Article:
There are three specific outcomes that we want to achieve, namely that vulnerable and marginalized communities in all provinces, especially in rural areas, have increased access to functional Community Advice Offices.
Secondly, that targeted CAOs have access to capacity building and other support interventions that improve their ability to deliver services to their target group, and thirdly, that the long-term financial and operational sustainability of the CAO sector is ensured.
PLEAJ aims to support the Department of Justice and Constitutional Development’s policy on equal access to justice and will act as a pre-requisite for socio-economic empowerment and poverty alleviation.
Over the 36-month duration of the project, PLEAJ will capacitate and empower CAOs in selected areas to provide justice services and to engage with communities to educate them about their constitutional rights and accessing services to enable economic empowerment.
It will implement programmes to improve the operational and administrative capacity of CAOs and support the long-term development and sustainability of the sector through the development of appropriate financial and operational models.
PLEAJ builds on the sound foundations of a number of long-term interventions to support access to justice among vulnerable and marginalised communities.
These include the Access to Justice and Promotion of Constitutional Rights (AJPCR) and the Socio-Economic Justice for All (SEJA) programmes.
Both programmes were funded by the European Union and had substantial focus on supporting the CAO sector. In particular, the AJPCR programme focused on the re-establishment of 50 dormant CAOs, while the SEJA programme provided on-going support to 85 CAOs.
In addition to PLEAJ, and in view of the importance of the work by Community Advice Offices, Legal Aid SA concluded a Memorandum of Understanding with the Association of Community Advice Offices of South Africa (ACAOSA - the predecessor to COASA), whereby Legal Aid SA renders back up legal services to the clients of the Advice Offices where legal representation is required.
Ladies and gentlemen,
As we celebrate 35 years of SCAT, I want to commend SCAT for the important work it is doing. As you know, the Social Change Assistance Trust is one of the longest existing funding intermediaries for advice offices.
We wholeheartedly share SCAT’s views that advice offices do not only play the role of delivering paralegal services, but are also agents of democracy and development in their communities.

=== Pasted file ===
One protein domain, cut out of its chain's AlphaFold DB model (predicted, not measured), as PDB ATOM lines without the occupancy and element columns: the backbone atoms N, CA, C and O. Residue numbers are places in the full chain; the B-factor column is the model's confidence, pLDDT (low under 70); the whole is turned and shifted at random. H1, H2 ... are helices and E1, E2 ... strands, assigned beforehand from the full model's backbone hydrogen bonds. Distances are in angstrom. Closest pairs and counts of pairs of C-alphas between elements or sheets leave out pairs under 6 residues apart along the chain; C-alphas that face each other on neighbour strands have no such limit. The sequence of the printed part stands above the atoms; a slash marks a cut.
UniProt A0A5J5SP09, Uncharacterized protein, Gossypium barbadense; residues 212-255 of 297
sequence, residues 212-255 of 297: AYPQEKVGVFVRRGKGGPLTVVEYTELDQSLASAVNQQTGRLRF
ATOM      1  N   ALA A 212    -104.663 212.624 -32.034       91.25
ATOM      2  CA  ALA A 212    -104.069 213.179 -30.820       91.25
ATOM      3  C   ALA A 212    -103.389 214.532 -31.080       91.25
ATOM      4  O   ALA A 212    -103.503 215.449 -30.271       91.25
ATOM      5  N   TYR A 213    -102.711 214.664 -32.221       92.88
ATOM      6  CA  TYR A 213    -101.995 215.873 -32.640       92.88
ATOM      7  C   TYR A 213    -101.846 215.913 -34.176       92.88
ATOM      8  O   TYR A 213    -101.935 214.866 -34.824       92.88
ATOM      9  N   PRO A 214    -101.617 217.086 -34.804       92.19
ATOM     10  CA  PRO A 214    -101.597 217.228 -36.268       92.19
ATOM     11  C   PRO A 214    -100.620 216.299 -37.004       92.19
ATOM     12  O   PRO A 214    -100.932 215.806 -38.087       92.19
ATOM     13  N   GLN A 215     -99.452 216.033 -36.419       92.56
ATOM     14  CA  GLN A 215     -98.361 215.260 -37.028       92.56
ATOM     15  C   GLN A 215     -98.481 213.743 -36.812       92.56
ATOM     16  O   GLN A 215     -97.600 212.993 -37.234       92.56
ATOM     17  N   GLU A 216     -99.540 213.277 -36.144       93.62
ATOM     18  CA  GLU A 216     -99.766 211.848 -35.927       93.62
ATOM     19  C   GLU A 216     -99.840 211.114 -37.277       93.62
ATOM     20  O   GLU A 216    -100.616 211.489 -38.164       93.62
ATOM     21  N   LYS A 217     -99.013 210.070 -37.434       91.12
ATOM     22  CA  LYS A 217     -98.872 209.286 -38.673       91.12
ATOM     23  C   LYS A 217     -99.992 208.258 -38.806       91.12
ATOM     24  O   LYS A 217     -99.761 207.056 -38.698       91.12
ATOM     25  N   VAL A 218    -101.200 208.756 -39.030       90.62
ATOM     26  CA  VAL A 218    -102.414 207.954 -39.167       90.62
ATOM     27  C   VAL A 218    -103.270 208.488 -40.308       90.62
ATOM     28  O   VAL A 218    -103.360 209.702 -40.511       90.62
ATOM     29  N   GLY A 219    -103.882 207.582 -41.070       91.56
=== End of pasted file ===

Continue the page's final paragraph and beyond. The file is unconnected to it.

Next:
That is why SCAT has long referred to community based advice offices as local development agencies (LDAs), as LDAs play a transformative role in communities.
They monitor local government service delivery, advocate for the fair allocation of resources and services in communities, monitor social security pay points and identify discrepancies in social grant payments.
Some LDAs also manage programmes on behalf of government such as home based care programmes, Extended Public Works Programmes, crèches and food gardens.
I also want to congratulate SCAT on the book that it is launching to commemorate this historic celebration. The book is called Rural Voice II: 35 stories for 35 years.
I think all of us here know Barry Streek, but perhaps for those who don’t know him that well, Barry was a founding trustee of SCAT and convenor of the Trust.
He was a renowned member of NUSAS and a highly respected political journalist who worked for many years for the Daily Dispatch, Cape Times and the Mail & Guardian.
He was part of the Parliamentary Press gallery for 25 years and became Parliament’s media manager in 2001. He sadly passed away in 2006.
I am informed that SCAT will be honouring Barry’s legacy with the Barry Streek Awards where recipients will receive R10, 000 to spend on a local development initiative of their choice.
The seven categories are: Resilience, Fundraising Incentive Scheme, Youth Empowerment, Gender and Women Empowerment, Community Involvement, Food Security, and Governance and Management.
We are also looking forward to the opening of the Commemorative Garden in his honour.
All of us who knew Barry knows how very proud he would have been, if he were here today. When I think of Barry, I inevitably think of a quote by Martin Luther King, who said:
“I have the audacity to believe that people everywhere can have three meals a day for their bodies,
education and culture of their minds,
and dignity, equality, and freedom for their spirits.”
I know Barry would agree. And I want to wish SCAT all the best for another highly successful 35 years.I thank you.